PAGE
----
Succession to the throne of Oldenburg

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The grand-ducal family of Oldenburg is the junior most branch of the House of Holstein-Gottorp, the junior most branch of the House of Oldenburg. The law of succession of the family is agnatic primogeniture, allowing only males born out of an approved marriage and of a male line to succeed. The current head of the grand-ducal family of Oldenburg is Christian, styled as His Royal Highness The Duke of Oldenburg. The family ruled the Grand Duchy of Oldenburg until 1918, when the last Grand Duke, Frederick Augustus II, was forced to abdicate in the German Revolution.

On 11 August 1903, Emperor Nicholas II of Russia renounced, in favour of Friedrich Ferdinand, Duke of Schleswig-Holstein-Sonderburg-Glücksburg, the rights of members of the Imperial House (that of Holstein-Gottorp-Romanov) to succeed to the throne of the Grand Duchy of Oldenburg.[1] Therefore, should the line of succession presented below be extinguished, the headship of the grand-ducal family would fall to the male descendants of Friedrich, Duke of Schleswig-Holstein-Sonderburg-Glücksburg, as the result of an Oldenburg law dated 19 October 1904.[2]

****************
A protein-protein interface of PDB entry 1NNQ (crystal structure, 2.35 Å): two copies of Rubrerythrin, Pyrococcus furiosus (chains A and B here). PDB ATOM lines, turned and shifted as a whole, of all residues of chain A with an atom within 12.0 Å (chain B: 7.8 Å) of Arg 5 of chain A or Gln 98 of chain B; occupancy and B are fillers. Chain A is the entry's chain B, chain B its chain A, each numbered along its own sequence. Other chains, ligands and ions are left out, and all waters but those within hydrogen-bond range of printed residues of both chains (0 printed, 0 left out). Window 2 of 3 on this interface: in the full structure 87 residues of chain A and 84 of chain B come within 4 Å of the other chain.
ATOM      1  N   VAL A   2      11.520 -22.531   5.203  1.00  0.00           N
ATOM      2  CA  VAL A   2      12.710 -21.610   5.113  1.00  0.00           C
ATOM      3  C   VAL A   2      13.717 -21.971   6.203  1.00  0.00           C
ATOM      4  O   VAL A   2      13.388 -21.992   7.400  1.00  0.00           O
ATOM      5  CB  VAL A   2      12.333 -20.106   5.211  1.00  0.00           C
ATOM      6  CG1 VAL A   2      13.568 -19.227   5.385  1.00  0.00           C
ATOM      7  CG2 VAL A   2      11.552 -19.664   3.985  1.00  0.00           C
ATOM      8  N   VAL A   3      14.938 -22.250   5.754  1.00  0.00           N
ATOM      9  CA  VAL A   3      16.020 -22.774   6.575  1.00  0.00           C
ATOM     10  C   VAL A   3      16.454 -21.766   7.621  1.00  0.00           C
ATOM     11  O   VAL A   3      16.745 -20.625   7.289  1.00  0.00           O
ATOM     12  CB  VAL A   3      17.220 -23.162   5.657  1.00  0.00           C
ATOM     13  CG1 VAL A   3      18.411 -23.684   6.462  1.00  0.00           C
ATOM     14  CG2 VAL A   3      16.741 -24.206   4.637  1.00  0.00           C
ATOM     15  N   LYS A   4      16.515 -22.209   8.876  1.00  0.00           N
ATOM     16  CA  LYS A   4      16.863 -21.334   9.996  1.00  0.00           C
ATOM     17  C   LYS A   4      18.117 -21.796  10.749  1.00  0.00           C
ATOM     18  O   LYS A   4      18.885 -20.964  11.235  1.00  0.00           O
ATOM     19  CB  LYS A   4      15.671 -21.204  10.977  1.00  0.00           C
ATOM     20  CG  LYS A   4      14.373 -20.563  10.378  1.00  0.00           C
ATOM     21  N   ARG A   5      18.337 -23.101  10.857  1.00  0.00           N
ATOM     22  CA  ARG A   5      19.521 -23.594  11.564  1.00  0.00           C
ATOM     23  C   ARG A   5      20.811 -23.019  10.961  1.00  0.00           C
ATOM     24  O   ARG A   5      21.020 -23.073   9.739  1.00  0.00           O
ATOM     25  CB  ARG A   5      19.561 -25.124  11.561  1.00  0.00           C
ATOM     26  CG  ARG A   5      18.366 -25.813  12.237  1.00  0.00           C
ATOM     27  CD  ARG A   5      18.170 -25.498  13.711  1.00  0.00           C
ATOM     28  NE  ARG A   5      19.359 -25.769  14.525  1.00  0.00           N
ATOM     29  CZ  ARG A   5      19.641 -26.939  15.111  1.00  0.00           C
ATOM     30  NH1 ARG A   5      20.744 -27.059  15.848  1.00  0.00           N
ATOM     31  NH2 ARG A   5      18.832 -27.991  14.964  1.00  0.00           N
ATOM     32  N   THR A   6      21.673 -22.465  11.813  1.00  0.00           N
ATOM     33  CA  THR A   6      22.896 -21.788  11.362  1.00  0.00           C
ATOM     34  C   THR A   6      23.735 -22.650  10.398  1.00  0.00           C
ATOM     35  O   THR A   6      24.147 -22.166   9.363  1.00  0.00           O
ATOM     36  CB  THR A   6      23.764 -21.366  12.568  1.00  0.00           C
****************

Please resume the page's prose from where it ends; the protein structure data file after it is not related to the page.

Present line of succession[edit]

Line of Succession in November 1918[edit]


  1. "Czar Renounces a Grand Duchy". New York Times. 10 March 1904. p. 9.
  2. Almanach de Gotha (186th ed.). 2003. pp. 167, 168. ISBN 0-9532142-4-9.
This article initially used material from the Wikipedia article Line of succession to the former Oldenburger throne, which is released under the Creative Commons Attribution-ShareAlike 3.0 Unported License (view authors). Changes by Royalpedia users can be viewed by clicking 'View history'.